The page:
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Prominent human rights activists and Chinese political dissidents warned Tuesday about the potential for a brutal crackdown on protesters in Hong Kong.

People in Hong Kong have taken to the streets in massive demonstrations since June, initially to protest a law concerning extradition. But the protests have increasingly called for democratic reform in the territory.

  • Police charge on a street during a demonstration on Hungry Ghost Festival day in Sham Shui Po district in Hong Kong.Anthony Kwan/Getty Images

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Protesters recently took over the Hong Kong airport and have clashed repeatedly with police. Chinese military forces have also been seen massing near the border of the territory.

In Canada, the head of a group advocating for human rights in China said she’s worried the Chinese government will crush the protests ahead of Oct. 1, the 70th anniversary of communist rule in China.

“Our fear is that the Chinese government, the Hong Kong government, would use whatever tactics and resources they have” to end the protests ahead of the anniversary, Winnie Ng said during an event in Ottawa.

“They will not stop until that is achieved,” she said.

Ms. Ng and others involved in promoting democracy in China gathered at Amnesty International Canada’s Ottawa headquarters to mark the unveiling of a memorial to Liu Xiaobo, a Chinese political dissident who was imprisoned in 2009 because of his pro-democracy activism.

The memorial is a sculpture of an empty chair, symbolizing Mr. Liu’s absence from a ceremony to receive his Nobel Peace Prize in 2010 because of his imprisonment in China. Mr. Liu died in 2017.

Also at the event Monday were veterans of the Chinese pro-democracy movement, such as Wang Juntao, who played a prominent role in the deadly 1989 Tiananmen Square protests and was a friend of Mr. Liu.

“When I see what’s happening in Hong Kong, it’s very familiar for me,” said Mr. Wang, who first joined the pro-democracy movement in 1976 as a high school student.

He said activists like him who are overseas are encouraging young people in Hong Kong to fight for democracy but are also incredibly worried about what actions the Chinese government might take.

“Before June 4 (1989), those students who were fighting in Tiananmen Square didn’t believe the Chinese government would be cruel, with tanks and machine-guns,” Mr. Wang said, recalling the massacre that killed hundreds of civilians and resulted in thousands of arrests.

“I think most Chinese people finally believe the Chinese government will use those to crack down in Hong Kong.”

Some at the event took the chance to call on the Canadian government to be both more firm in its dealings with China and to speak out in support of the Hong Kong protesters.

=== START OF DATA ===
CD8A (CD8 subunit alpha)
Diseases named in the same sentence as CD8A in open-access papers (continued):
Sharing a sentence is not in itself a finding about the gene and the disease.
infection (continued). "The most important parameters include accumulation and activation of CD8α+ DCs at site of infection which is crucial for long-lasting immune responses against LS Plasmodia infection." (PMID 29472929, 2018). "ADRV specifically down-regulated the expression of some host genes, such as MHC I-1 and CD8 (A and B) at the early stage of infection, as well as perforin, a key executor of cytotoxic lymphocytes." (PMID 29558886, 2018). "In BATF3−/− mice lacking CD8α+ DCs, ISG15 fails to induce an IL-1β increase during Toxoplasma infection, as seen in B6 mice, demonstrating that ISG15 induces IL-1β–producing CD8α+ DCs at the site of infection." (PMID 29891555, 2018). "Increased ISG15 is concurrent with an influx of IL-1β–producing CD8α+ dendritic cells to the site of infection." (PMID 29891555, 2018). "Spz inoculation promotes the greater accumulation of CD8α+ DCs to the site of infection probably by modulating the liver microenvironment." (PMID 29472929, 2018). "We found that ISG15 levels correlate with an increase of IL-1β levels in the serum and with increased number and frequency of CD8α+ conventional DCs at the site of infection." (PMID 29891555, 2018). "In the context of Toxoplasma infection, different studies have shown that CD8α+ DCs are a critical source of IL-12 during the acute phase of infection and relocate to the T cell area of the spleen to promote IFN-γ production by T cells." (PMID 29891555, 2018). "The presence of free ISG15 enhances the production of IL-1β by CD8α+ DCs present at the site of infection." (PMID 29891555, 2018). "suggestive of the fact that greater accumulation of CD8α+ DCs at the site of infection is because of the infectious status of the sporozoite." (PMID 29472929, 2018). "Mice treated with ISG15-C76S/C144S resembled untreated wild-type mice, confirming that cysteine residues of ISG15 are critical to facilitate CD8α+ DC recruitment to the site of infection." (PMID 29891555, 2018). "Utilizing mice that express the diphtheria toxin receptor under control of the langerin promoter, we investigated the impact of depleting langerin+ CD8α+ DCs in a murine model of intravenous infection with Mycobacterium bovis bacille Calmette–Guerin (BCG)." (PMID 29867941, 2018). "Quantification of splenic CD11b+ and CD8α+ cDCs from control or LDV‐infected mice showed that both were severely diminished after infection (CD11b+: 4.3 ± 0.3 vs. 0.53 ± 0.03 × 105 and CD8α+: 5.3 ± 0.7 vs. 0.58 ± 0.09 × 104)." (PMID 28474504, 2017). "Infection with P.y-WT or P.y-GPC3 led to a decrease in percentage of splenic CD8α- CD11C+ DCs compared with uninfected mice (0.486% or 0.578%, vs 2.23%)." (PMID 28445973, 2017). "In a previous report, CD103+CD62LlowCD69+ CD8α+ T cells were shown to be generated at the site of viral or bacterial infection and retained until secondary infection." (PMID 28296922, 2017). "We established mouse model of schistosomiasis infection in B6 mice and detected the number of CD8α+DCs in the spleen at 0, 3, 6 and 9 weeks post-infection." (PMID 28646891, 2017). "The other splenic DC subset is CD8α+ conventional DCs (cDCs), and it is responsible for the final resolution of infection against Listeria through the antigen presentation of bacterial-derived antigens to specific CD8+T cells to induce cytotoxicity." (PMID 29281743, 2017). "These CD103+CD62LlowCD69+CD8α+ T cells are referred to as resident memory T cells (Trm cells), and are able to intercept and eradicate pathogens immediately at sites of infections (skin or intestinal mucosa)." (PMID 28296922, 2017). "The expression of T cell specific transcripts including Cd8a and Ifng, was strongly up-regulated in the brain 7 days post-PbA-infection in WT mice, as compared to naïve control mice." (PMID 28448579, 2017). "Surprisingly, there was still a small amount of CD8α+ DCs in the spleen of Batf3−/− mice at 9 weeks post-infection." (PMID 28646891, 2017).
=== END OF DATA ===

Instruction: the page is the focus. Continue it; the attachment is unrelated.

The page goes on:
Ms. Ng said there was a need for “urgent intervention” from the international community to put pressure on Hong Kong to stop police violence, investigate that violence and release protesters detained over the past months.

“From the Canadian government and from the international community more widely, we expect and demand more,” said Alex Neve, the head of Amnesty International Canada.

Mr. Neve acknowledged that Canada is in a “very tense place right now” when it comes to its relationship with Beijing.

“We understand they’re treading carefully, but we nonetheless think there’s space and need for Canada to go further” along with other countries, he added.

Chinese-Canadian relations have become increasingly tense after the arrest of Huawei executive Meng Wanzhou in December, on behalf of American authorities who want to extradite her. In retaliation, the Chinese government detained two Canadians, Michael Kovrig and Michael Spavor, and have instituted a series of trade restrictions.

Ti-Anna Wang, a political dissident and the daughter of a pro-democracy activist imprisoned in China, said the Canadian government should be doing more to support the protesters and make its position clear to China.

“With what’s happening in Hong Kong, we need to see the Canadian government be very vocal in their support of what they should believe in,” she said.

The government should be prioritizing human rights and democracy in their negotiations with the Chinese government, but “I don’t think we’ve seen that in the last few years,” she said, suggesting the focus was on economic considerations instead.

Prime Minister Justin Trudeau told reporters Monday he was “extremely concerned” about the situation in Hong Kong and hoped there would be a de-escalation soon.

On Tuesday, Conservative leader Andrew Scheer tweeted his support for the democratic protests, saying “Now, and in the coming days, we are all Hong Kongers,” a callback to John F. Kennedy’s anti-Communist speech in Cold War Berlin.

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